Writing a valid will: a checklist
Here is a checklist for writing a valid will. It includes items that you should organise and matters that you will want to bear in mind.
- Revoke earlier wills: ordinarily this is done by inserting a revocation clause in your new will.
- Retrieve / destroy copies of earlier wills: this may be sensible to avoid any future confusion.
- Make a basic inventory of your assets: to get an idea of what you have -- you may have more than you think!
- Note down where your assets are located: investment accounts, insurance policies, bank accounts, title deeds -- these may be in a variety of locations.
- Family members?
- Friends / others?
- Specific items?
- Family / close friend(s).
- Professionals: a mix of friends/family and professionals may be desirable.
- For minor children.
- For other vulnerable beneficiaries.
- Major responsibility -- discuss in advance. This is of crucial importance. Someone who agrees to take on a guardianship is taking on a major practical, financial and emotional responsibility.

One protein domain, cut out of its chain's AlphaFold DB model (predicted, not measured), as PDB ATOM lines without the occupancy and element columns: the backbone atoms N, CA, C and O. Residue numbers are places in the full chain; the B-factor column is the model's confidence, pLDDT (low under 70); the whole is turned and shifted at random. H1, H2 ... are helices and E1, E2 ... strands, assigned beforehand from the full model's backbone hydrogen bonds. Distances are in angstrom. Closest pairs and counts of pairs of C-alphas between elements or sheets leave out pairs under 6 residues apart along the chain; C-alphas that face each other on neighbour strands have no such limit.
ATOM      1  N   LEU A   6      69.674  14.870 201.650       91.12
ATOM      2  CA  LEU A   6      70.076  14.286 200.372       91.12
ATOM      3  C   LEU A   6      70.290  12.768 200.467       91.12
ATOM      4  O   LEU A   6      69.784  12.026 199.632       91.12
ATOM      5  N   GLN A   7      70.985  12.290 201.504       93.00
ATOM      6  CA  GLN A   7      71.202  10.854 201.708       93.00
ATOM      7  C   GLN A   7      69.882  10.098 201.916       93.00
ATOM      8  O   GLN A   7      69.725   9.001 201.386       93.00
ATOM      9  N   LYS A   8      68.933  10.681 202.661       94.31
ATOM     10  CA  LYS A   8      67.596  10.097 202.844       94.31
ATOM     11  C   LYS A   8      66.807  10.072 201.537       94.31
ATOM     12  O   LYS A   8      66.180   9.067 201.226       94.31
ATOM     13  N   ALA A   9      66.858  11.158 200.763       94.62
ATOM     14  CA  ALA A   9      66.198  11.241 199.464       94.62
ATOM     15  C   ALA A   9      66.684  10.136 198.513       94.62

- Financial provision for guardians -- life insurance proceeds, etc.
- Any trusts to be established in will?
- Trustees (same as executors?).
- Two witnesses (not beneficiaries under will).
- Other (if necessary, appraiser, valuer, commercial property consultant, etc.).
Storage of will
- Solicitor's firm: not required, but often a good practical solution.
- Copies: sometimes it's sensible to give a copy to each executor, trustee and guardian.
- Avoid confusion, avoid competing versions, keep track of copies and electronic versions.
By making a will you can decide what happens to your property and possessions after your death. Although you do not have to make one by law, it is the best way to to make sure your estate is passed on to family and friends exactly as you wish. If you die without a will, your assets may be distributed according to the law rather than your wishes.
If someone dies without making a will, they are said to have died 'intestate'. If this happens, the law sets out who should deal with the deceased's affairs and who should inherit their estate (property, personal possessions and money). This information covers England and Wales only.
It is important to plan ahead to ensure that when you die your estate is shared out exactly as you want it to be. This can be achieved by leaving a will. If you have complex financial affairs, you may wish to consult a solicitor or financial advisor for some help.
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